The opinion of the court was delivered by: Ricardo M. Urbina, United States District Judge.
MEMORANDUM OPINION TRANSFERRING THE ACTION TO THE EASTERN DISTRICT OF VIRGINIA
Petitioner Gregory Outlaw, a District of Columbia offender, currently is in custody at the Federal Correctional Complex ("FCC") of the Bureau of Prisons ("BOP") in Petersburg, Virginia. He filed a petition for a writ of habeas corpus under 28 U.S.C § 2241, naming as respondents the BOP director and the chairman of the U.S. Parole Commission ("the Commission"), who in turn move to transfer the case for lack of personal jurisdiction. Because the court lacks personal jurisdiction over the petitioner's custodian, the court transfers the action to the Eastern District of Virginia.
In 1987, a judge of the Superior Court for the District of Columbia sentenced the petitioner for armed robbery, first-degree burglary, and other offenses. Pet. at 4 & Exs. 1-2. In 1996, after having served several years, *fn1 the petitioner eventually was released into the community subject to supervision through 2011. Id.
In December 2001, the petitioner was re-arrested and charged with aggravated assault. Id. at 4-5. Although the criminal case was dismissed, the Commission issued a parole violator's warrant for the petitioner, which the U.S. Marshals Service executed in January 2002. Id. at 5 & Ex. 3. One month later, a hearing examiner commenced a parole-revocation hearing, but continued the hearing until March 2002 after the victim's sister – an eyewitness to the alleged assault who identified the petitioner as the attacker – failed to appear. Id. at 5-6 & Ex. 4. At the March 2002 hearing, the sister appeared to recant her earlier identification, testifying that "during the course of the events [on the date of the assault] she heard the name Gregory Outlaw mentioned and went with that name as her brother's assailant." Id. Ex. 5 (paraphrasing the sister's testimony). The hearing examiner found that the sister's hearing testimony was not credible and credited her earlier identification of the petitioner. Id. at 6 & Ex. 5. Subsequently, the Commission revoked the petitioner's parole. Id. at 6 & Ex. 9. The petitioner then was transferred to BOP custody and incarcerated at FCC Petersburg.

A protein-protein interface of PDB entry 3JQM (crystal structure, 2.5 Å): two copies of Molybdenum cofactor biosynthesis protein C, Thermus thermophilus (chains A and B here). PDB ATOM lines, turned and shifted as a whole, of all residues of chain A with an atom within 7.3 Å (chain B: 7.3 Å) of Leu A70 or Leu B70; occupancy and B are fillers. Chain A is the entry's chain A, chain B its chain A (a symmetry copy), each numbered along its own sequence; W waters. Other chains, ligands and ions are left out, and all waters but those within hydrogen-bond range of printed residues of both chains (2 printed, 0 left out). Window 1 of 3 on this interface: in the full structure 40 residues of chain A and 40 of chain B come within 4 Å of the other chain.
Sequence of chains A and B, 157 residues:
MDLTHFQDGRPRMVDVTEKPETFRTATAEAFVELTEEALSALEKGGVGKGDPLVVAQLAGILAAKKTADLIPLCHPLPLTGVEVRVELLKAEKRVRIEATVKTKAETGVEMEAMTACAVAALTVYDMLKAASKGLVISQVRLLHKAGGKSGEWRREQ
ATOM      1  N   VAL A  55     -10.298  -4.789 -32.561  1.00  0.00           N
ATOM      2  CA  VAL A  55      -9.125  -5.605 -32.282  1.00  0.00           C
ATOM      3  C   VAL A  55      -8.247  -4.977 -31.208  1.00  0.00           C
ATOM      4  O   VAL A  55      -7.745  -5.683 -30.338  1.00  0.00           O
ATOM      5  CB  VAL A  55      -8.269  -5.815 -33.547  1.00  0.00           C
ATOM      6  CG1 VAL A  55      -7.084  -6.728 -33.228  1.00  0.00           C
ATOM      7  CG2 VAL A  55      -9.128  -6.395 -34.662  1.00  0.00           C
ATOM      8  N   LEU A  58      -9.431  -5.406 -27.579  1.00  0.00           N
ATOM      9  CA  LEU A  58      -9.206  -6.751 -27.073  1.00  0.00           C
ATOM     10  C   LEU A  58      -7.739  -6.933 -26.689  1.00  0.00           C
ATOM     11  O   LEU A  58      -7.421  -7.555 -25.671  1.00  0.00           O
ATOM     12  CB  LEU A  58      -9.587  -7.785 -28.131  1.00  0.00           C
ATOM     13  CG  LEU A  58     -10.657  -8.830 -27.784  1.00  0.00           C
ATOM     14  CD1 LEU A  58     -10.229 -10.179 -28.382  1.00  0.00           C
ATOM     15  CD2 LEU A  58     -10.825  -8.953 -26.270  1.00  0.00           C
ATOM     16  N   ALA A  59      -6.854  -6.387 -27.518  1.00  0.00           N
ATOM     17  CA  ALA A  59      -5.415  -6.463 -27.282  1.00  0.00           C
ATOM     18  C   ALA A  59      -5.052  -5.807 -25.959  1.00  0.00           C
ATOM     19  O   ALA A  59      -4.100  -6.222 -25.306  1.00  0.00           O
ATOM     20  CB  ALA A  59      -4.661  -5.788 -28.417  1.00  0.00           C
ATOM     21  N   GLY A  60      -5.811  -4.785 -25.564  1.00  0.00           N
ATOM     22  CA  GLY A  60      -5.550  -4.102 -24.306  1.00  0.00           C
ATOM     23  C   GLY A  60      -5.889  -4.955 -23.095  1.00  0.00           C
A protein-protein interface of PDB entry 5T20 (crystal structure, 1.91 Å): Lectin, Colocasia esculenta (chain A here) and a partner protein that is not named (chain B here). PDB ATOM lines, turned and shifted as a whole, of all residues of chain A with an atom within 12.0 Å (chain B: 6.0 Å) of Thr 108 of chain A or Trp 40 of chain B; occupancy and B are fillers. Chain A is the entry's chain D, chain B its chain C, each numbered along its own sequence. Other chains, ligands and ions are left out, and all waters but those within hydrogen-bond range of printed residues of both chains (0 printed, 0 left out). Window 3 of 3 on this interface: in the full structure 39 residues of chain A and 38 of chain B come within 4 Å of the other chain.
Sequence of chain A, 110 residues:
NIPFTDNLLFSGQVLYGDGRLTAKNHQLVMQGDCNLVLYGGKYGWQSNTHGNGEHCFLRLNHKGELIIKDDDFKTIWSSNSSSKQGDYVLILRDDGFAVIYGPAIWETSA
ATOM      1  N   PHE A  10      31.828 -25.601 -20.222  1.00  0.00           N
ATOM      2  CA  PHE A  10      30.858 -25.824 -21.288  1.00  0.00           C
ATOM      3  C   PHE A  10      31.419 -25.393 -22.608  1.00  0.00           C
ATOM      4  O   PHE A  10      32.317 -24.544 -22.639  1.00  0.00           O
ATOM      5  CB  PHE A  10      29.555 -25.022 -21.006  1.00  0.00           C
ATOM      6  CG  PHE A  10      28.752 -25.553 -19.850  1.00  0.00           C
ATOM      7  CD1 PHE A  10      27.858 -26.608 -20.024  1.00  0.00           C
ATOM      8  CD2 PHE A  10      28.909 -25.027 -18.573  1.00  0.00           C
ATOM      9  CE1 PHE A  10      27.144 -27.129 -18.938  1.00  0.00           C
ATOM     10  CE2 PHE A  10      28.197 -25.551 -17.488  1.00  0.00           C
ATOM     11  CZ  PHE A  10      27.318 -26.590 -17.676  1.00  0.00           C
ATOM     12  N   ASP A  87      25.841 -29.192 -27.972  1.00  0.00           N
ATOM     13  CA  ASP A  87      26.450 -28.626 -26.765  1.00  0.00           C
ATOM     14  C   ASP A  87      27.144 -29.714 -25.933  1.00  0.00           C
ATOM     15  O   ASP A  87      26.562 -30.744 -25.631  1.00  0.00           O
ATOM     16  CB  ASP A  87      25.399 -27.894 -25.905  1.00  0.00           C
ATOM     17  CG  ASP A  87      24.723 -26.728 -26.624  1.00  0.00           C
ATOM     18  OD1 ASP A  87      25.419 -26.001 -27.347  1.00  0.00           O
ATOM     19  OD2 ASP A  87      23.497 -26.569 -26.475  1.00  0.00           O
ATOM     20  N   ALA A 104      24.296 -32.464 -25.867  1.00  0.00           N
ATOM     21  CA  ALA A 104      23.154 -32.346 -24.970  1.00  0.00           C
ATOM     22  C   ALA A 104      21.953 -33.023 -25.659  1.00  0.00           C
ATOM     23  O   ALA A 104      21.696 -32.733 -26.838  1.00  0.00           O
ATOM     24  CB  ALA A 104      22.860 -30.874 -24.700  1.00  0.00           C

Alleging that his custody violates his due-process rights and liberty interest, the petitioner filed his section 2241 petition in this court. Id. at 7. Specifically, he contends that the Commission should not be allowed to make a 'good cause' finding for not producing a witness when they essentially make no efforts to locate and subpoena the witness, have no good reasons to disregard his testimony, particularly given the circumstances of the case against [the petitioner] – where the criminal case has been dismissed and neither of the alleged eyewitnesses... have produced sworn statements to enforcement authorities, and the statement given to defense counsel is the only statement that [the victim] gave under oath, providing the identity of the true perpetrator  and providing an explanation for why [the petitioner's] name got involved.
Id. In response, the respondents filed a motion to transfer, asserting that the petitioner may not bring his claim in the District of Columbia because this court lacks personal jurisdiction over the warden of FCC Petersburg. Mot. at 1. The court now turns to the motion to transfer.
A. Legal Standard for Relief Under 28 U.S.C. § 2241
Prisoners may attack the manner of execution of a federal sentence pursuant to the federal habeas statute, 28 U.S.C. § 2241. Chatman-Bey v. Thornburgh, 864 F.2d 804, 809 (D.C. Cir. 1988); United States v. Jalili, 925 F.2d 889, 893 (6th Cir. 1991) (citing United States v. Hutchings, 835 F.2d 185, 186 (8th Cir. 1987)). "[T]he law in this circuit is clear that '[a] district court may not entertain a habeas corpus petition unless it has personal jurisdiction over the custodian of the prisoner.'" Chatman-Bey, 864 F.2d at 810 (citing Guerra v. Meese, 786 F.2d 414, 415 (D.C. Cir. 1986)). The custodian of the prisoner is the warden of the facility in which the prisoner is held. Id. at 811.
B. The Court Lacks Personal Jurisdiction Over the Petitioner's Custodian
As noted, the petitioner lists as respondents the BOP director and the chairman of the Commission. Pet. at 1. The respondents contend that because the petitioner is confined at FCC Petersburg, the court lacks personal jurisdiction over his custodian and thus should transfer the case to the Eastern District of Virginia. Mot. at 1-2. The petitioner argues that the Commission may serve as the petitioner's custodian for purposes of the instant petition in light of the "unique situation" of District of Columbia offenders, whose parole falls within the Commission's jurisdiction. Pet'r's Opp'n at 2-3 (citing the 2000 transfer of District of Columbia criminaljustice functions to the federal government pursuant to D.C. Code § 24-101 et seq. ). Specifically, the petitioner contends that the traditional rule requiring federal prisoners to ...